Louria Meyu, 23, from Malaysia, is working this summer at Beans and Greens Farm in Gilford, one of the seven interns at the farm through the J-1 visa program. Meyu's family in Malaysia grows rice and black pepper. She wanted to come to Gilford, "to try something new. I wanted to learn about vegetables we don't have in my country." (Adam Drapcho/Laconia Daily Sun)
International workers are critical to many Lakes Region businesses
By ADAM DRAPCHO, LACONIA DAILY SUN
At Beans and Greens Farm in Gilford, there's a sign behind the farm stand that reads "Beans and Greens employees have come from all over the world." The post below the sign is filled with directionals, pointing to more than a countries.
Martina Howe said Beans and Greens has been utilizing international workers for at least 30 years – since the Howes were dairy farmers. Beans and Greens connects with foreign workers through the J-1 visa program, designed for internship opportunities. Through the program, the Howes are obligated to house the interns as well as educate them. On top of that, the Howes pay their interns the same rate that they would a comparable local worker.
This year, Beans and Greens has seven interns. They come from Columbia, Brazil, Russia and Malaysia, and join about a dozen local workers on the farm this summer.
Howe enjoys the opportunity to meet young people from around the world and help them lean about agriculture. And without the extra help, Beans and Greens would have a hard time finding enough local people willing to do the job.
"It would be a real struggle," she said.
With the state's unemployment rate below 3 percent for more than a year, most local businesses have a difficult time filling all of their positions. Seasonal operations are at a further disadvantage, said Cythia Makris, owner of The Naswa Resort on Weirs Boulevard in Laconia.
"It's harder when you're seasonal. You can't compete with year-round businesses," said Makris.
The Naswa began bringing in international workers about 25 years ago, through the H-2B visa program. All of The Naswa's international workers come from Jamaica, and this year Makris is employing 51 workers from the Caribbean island nation. They will make up about a third of her staff, she said.
"Sometimes people think that you are hiring these workers for cheap labor. It's quite the opposite," said Makris. To get the workers to The Naswa, Makris hires an immigration attorney in Miami, Florida, to file the petitions with the federal government, pays the fees to file the visa petitions, pays for round-trip airfare for each worker, and houses them all. The wage that she pays them is set by the government. The overall cost is considerably greater than hiring a local worker.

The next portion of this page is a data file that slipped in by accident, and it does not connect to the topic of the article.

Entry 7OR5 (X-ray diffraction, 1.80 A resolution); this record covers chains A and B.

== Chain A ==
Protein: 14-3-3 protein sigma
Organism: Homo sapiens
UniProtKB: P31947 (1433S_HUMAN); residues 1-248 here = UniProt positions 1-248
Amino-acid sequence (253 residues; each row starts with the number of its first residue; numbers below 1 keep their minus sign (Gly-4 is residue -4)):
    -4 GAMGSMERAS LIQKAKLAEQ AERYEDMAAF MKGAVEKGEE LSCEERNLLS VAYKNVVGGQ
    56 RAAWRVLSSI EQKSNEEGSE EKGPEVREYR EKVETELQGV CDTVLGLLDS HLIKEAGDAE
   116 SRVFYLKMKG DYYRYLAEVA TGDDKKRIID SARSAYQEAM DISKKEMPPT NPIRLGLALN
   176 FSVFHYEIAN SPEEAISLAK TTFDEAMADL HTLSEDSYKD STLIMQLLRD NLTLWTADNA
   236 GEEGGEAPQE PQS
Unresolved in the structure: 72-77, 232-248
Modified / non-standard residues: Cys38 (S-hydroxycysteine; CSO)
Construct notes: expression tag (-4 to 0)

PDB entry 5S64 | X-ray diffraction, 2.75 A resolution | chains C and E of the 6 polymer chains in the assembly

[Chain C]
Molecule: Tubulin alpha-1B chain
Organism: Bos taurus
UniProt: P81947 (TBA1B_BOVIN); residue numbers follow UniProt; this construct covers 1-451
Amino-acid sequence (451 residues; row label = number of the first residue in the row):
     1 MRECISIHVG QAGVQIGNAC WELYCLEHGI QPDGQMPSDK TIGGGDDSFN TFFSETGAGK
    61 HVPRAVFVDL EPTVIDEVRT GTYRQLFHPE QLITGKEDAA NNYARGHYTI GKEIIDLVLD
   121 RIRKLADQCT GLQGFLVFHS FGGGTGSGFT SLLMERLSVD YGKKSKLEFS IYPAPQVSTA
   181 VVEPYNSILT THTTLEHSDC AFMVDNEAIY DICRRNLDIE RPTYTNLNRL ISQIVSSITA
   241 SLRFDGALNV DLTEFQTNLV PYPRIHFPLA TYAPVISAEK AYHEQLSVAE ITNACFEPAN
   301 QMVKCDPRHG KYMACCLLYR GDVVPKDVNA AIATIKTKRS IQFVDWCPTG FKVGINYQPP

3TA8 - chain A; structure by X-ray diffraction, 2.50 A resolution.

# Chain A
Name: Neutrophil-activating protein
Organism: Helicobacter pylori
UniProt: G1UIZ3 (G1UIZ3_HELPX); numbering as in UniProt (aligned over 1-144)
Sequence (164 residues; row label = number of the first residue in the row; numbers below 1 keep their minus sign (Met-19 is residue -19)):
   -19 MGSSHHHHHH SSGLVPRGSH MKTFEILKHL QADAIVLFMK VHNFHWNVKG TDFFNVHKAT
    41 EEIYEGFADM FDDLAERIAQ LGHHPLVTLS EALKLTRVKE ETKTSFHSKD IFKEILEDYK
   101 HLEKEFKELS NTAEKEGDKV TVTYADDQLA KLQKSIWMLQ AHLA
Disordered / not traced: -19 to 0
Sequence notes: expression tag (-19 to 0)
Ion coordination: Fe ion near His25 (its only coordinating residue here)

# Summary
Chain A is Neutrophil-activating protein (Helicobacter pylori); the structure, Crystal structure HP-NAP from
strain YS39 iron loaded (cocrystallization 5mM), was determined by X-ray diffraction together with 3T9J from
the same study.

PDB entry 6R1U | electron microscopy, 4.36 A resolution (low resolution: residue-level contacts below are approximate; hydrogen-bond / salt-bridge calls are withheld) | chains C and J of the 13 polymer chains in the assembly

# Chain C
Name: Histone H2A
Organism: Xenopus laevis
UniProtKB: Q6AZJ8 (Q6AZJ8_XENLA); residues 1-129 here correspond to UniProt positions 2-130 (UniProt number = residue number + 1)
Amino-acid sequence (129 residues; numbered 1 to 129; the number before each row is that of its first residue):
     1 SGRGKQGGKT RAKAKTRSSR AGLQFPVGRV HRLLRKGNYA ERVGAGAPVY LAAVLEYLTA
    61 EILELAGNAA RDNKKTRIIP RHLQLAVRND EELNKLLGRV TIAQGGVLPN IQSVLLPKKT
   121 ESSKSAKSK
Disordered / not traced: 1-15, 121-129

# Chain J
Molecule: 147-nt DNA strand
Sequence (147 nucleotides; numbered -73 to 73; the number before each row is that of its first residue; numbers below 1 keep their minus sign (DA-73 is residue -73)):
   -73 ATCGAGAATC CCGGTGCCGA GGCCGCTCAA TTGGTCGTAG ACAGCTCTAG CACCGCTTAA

"It is expensive to do this program, but it guarantees that we will have employees," she said. Even with the Jamaican workers, who will mostly work in housekeeping or in the kitchen, Makris worries that she won't be able to find enough local workers to fill the rest of her positions.
"Some people think that they're taking jobs from Americans. We can't fill these positions. We've had to find alternative solutions," she said.
The local labor shortage is no surprise to Karmen Gifford, executive director of the Lakes Region Chamber of Commerce.
"There are still more jobs than there are job seekers," she said. In addition to the above businesses, Gifford mentioned a few other resorts that look beyond the national border to fill their staff.
"I know they all rely on that because they can't fill all the positions they have," said Gifford, praising the businesses to pursue the visa programs, despite the extra cost and complications. "I give kudos to those businesses ... They're strategic. I think it's awesome that we have strategic businesses here, it's helping them to succeed."
Not all local businesses are so fortunate, though. The H-2B program is limited to 66,000 visas nationally, divided into 33,000 for each six-month period. This year, no doubt driven by the tight labor market, saw a spike in petitions that quickly exhausted the available petitions. That left many employers, such as Sim Willey, wondering how they are going to make it through the season.
Willey, owner-operator of Hart's Turkey Farm in Meredith, said he had been hiring workers through the H-2B program since the 1980s. He filed petitions for 20 foreign workers this year but wasn't able to get any. Worrying about his staffing problem has kept him up at night, he said.
"I does definitely impact us," said Willey. At the height of the season, Hart's will employ 250 people, a mix of full- and part-time workers, said Willey. The loss of the 20 international workers won't negatively impact the restaurant's day-to-day operations, he said, but he will likely have to turn down some large, lucrative catering orders due to the lack of staff.
Anyone who is looking for work is welcome to apply at Hart's, said Willey.
The Wall Street Journal reported last week that the continuing resolution signed into law on May 5 authorizes the Trump administration to double the number of H-2B visas for the 2017 fiscal year, and that lawmakers are urging the heads of the Homeland and Labor Departments to move quickly to do so. In the meantime, Willey is hoping to get a little more help by extending the visas of workers who are already working in the country.
"We just don't have enough full-time residents to support businesses," he said. "We need help from J-1 or H-2B, those types of programs."
Many of the 51 workers that The Naswa is hiring through the H-2B visa program have already arrived. Cynthia Makris, owner of The Naswa, said she struggles to fill the remaining 90 positions from the local labor pool. (Adam Drapcho/Laconia Daily Sun)